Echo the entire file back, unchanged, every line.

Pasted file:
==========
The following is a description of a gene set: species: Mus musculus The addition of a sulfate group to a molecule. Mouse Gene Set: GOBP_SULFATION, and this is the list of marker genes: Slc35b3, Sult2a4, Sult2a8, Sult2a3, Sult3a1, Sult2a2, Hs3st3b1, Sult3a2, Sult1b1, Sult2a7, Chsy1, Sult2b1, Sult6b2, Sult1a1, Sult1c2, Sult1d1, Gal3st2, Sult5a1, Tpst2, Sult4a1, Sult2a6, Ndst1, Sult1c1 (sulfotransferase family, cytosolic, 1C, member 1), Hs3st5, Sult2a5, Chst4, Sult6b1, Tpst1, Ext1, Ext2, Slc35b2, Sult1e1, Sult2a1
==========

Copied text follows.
The following is a description of a gene set: species: Mus musculus The addition of a sulfate group to a molecule. Mouse Gene Set: GOBP_SULFATION, and this is the list of marker genes: Slc35b3, Sult2a4, Sult2a8, Sult2a3, Sult3a1, Sult2a2, Hs3st3b1, Sult3a2, Sult1b1, Sult2a7, Chsy1, Sult2b1, Sult6b2, Sult1a1, Sult1c2, Sult1d1, Gal3st2, Sult5a1, Tpst2, Sult4a1, Sult2a6, Ndst1, Sult1c1 (sulfotransferase family, cytosolic, 1C, member 1), Hs3st5, Sult2a5, Chst4, Sult6b1, Tpst1, Ext1, Ext2, Slc35b2, Sult1e1, Sult2a1